Since I don’t want to see otherwise usable blocks go to waste, what do you know about the best techniques to sleeve a cylinder without causing a crack? —David Voit
This is like finding the right specialist for a major operation: you should have long conversations with people at different engine shops who have done this kind of work, especially on vintage engines. Get a feel for their experience and if they sound like they know what they’re talking about, and if they’re willing to stand behind their work.
By the way, I’m not a big fan of “Lock and Stitch.” Their motto seems to be: “If you can’t blind ’em with brilliance, baffle ’em with BS.
GRIND ME A POUND
I just bought a 1957 M38A1. The transmission always grinds when I downshift to first gear and usually when I put it in first after backing up. Does this mean that the clutch needs to be adjusted?—Alan Roth
It might, and you should check for proper clutch pedal free play. However, most M38A1s had Warner T90 transmissions with synchromesh second and third gears but no synchromesh in first. It can be hard to shift into first after using reverse, when at a complete stop, or moving faster than a walk, unless you learn to double-clutch.
As a new and proud owner of a 1967 M35A2, there are a couple of issues with which I need help. First, the front axle will not engage or operate in an off-road situation. Is this operator error (or ignorance), or can you suggest a troubleshoot procedure?
Second, this truck is multi-fuel: can you suggest a source to inform me of limitations for fuel used?
Congratulations on your new M35A2! You should get manuals for your truck.
Most M35s of that era had automatic engagement of the front axle via a sprag-type clutch in the front of the transfer case, though many were later retrofitted with manual air shifts. I assume you’ve checked for obvious things, such as a missing front drive shaft, missing or stripped drive flanges on the front wheels, or a broken front differential?
Assuming your truck has the automatic all-wheel-drive engagement, it’s possible that the sprag unit has failed. To check, jack the truck’s front end off the ground so one of the wheels can be turned by hand. With the engine off, put the transmission in reverse and try to turn the front wheel. It should turn backward easily but should not turn forward. Then shift to first gear: the wheel should then turn forward but not backward.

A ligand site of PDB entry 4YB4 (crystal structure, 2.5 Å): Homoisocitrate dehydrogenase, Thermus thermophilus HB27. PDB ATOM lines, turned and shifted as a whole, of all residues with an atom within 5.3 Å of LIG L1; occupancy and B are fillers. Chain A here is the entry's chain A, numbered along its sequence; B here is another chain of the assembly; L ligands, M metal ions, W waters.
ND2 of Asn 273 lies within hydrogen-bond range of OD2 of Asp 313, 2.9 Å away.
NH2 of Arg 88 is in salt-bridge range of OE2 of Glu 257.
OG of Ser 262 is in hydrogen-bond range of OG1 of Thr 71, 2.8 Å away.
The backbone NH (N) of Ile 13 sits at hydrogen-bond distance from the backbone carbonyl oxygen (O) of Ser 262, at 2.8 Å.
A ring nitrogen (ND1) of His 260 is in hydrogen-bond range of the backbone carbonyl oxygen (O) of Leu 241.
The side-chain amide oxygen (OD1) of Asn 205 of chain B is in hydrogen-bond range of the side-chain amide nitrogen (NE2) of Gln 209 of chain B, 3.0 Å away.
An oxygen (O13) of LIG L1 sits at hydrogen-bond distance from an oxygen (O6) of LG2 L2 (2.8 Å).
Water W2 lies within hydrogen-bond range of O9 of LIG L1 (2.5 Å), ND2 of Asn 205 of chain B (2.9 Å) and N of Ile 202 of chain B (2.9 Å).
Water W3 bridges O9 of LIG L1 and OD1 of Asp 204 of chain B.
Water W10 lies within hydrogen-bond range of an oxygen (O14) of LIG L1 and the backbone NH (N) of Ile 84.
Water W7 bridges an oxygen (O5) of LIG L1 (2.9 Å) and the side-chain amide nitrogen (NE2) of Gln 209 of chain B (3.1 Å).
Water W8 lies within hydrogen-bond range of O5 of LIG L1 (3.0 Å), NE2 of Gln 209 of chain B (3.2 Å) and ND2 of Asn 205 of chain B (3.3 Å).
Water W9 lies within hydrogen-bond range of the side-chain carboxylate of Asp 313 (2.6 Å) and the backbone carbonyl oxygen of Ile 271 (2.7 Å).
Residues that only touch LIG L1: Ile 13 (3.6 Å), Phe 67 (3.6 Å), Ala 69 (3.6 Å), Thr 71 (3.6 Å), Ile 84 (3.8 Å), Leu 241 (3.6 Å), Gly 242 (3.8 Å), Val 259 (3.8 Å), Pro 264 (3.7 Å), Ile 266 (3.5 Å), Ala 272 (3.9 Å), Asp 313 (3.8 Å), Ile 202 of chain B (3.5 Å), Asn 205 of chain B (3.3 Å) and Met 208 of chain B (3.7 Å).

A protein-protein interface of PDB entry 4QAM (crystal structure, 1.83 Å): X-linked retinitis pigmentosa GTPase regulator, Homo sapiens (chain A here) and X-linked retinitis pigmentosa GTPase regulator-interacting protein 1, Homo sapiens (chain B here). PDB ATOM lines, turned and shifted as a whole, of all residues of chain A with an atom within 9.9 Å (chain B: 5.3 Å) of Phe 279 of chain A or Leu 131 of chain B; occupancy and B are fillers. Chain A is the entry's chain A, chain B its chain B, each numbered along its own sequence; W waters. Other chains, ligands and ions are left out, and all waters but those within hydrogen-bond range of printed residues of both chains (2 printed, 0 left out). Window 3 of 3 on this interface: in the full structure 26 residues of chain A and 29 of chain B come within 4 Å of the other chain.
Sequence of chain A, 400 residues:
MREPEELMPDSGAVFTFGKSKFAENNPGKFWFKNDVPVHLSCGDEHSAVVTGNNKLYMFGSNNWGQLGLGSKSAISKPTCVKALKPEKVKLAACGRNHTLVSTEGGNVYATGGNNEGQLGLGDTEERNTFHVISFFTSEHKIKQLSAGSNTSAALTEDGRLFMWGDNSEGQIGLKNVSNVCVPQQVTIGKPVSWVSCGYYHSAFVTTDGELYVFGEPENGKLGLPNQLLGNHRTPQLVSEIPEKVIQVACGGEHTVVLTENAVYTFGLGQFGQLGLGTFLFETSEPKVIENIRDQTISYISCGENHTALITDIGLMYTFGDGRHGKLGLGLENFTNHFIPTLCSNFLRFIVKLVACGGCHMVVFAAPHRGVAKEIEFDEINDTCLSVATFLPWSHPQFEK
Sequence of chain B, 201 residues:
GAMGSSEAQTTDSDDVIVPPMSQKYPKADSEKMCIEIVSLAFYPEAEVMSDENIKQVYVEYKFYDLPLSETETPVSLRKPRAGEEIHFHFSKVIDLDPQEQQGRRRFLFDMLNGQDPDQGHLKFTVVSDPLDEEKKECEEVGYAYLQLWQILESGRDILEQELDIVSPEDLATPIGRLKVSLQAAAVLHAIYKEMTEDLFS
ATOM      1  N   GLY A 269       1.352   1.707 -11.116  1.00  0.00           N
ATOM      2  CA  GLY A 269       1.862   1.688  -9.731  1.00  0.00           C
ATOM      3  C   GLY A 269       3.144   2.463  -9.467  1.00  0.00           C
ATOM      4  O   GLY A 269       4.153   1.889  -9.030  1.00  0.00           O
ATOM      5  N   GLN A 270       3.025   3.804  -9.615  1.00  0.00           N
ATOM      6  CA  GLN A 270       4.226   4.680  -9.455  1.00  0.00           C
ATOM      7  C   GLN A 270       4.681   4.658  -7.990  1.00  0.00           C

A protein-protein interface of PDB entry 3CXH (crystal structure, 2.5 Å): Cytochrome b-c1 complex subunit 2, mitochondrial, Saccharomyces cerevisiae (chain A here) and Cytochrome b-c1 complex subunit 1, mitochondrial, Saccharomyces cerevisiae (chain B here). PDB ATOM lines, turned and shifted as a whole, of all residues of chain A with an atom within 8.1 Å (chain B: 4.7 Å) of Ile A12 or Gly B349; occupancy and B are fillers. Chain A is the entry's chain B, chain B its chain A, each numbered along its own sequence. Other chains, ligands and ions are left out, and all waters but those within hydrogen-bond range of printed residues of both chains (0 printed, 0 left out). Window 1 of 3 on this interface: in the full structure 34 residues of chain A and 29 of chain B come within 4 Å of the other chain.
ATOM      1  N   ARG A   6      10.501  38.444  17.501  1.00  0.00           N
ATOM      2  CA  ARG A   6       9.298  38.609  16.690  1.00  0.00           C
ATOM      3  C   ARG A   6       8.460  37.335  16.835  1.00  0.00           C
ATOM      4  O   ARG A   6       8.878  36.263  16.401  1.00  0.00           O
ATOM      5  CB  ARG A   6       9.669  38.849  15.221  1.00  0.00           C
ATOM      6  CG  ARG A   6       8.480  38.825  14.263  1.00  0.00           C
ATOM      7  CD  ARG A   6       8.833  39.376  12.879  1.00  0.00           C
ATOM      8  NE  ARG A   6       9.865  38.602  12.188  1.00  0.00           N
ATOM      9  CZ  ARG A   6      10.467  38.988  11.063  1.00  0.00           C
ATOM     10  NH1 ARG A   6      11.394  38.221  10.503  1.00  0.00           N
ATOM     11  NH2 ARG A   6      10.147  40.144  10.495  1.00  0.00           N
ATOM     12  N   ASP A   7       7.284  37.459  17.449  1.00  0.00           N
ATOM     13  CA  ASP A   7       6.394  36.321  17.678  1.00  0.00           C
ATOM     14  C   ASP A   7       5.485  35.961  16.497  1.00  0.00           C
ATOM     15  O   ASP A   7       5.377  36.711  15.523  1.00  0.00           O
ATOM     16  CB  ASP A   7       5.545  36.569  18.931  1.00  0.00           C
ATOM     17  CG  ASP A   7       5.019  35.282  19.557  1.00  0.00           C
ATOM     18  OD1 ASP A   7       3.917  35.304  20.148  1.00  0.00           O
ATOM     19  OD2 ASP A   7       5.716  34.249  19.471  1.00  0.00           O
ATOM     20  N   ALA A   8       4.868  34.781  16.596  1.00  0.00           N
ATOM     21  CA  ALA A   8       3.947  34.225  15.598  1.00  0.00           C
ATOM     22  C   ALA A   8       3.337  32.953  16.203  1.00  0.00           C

If your M35 fails this test, you may have transfer case problems and the truck should not be driven until the trouble is diagnosed and fixed. Aside from getting manuals, you might want to contact Memphis Equipment Company (an advertiser in this magazine) for more advice. They have decades of experience with M35s.
If your truck does have an air shift, you should check to make sure the shift mechanism is working. As for fuel, #2 diesel is the best — and preferred — fuel to use in the multi-fuel engine.
What kind of fuel mileage should I be getting from my 1942 GPW if I drive it mostly on the road?
It’s hard to say what to expect in the way of fuel mileage from a 60-plus-year-old vehicle, because many components such as carburetors, distributors, timing gears and chains, camshafts, wheel bearings, drive line and valve train parts are probably worn and/or have been replaced or rebuilt.
For your Jeep, cruising about 45 mph on level highway, I’d say somewhere between 15 and 20 mpg. Interestingly, in these days when many new cars are being praised for getting 30 mph, it seems to have been forgotten that one model of 1942 Willys automobiles was advertised as getting 30 mpg!
SAVE THE FINS!
According to the U.S. Army, one of the best ways to ensure that your HMMWV’s engine, coolant and fluids stay cool is to keep the fins of the cooling stack components clean and straight. These fins are often bent during repair and maintenance, and when enough fins are bent the reduced air flow through the radiator and cooling stack leads to engine and transmission overheating.
To help prevent this, make a fin shield from a piece of plywood. Cut the wood to the necessary dimensions to fit the HMMWV’s cooling stack over the lifting rings. Also round off the edges. Then paint the shield so it looks like something more important than just a piece of plywood, and stencil it with NO STEP.
To use the shield, remove the lifting ring seals and slip it over the rings. Then lay it flat on the oil cooler frame. The rings prevent the shield from sliding off. Don’t run the engine with the shield in place: it will block air flow and lead to engine overheating...just what your nifty new shield is designed to prevent!
After using the shield, replace the lifting ring seals. And, even though the shield should have protected the fins, check for bent fins anyway. If necessary, use the official fin-straightening tool (NSN 5120-00-157-2180). Also clean the cooling stack frequently, especially if your HMMWV is driven off-road, using low pressure compressed air or a low pressure water stream.
The 9,000-lb. winch is no longer available for the M998/A1 HMMWV. Instead, use NSN 2590-01-456-7879 to get a 10,500-lb. winch kit that replaces the old one. Easy-to-follow installation instructions come with the package.
WHERE’S THE SPARE?
Use NSN 2590-01-525-1995 to get a spare tire carrier for ONLY these HMMWV vehicles with an airlift rear bumper: M1113 expanded capacity HMMWVs (not carrying a shelter), M1114 up-armored armament carriers, M1025A2 armament carriers, and M1097, M1097A1 and M1097A2 heavy variant cargo/troop carriers.
I’m rebuilding my Jeep’s Spicer 18 transfer case. I see that the shift fork bolts are drilled for lock wires. Is this factory, and should I install new wires when I put it back together?—Doug Gardener
A: Yes and yes.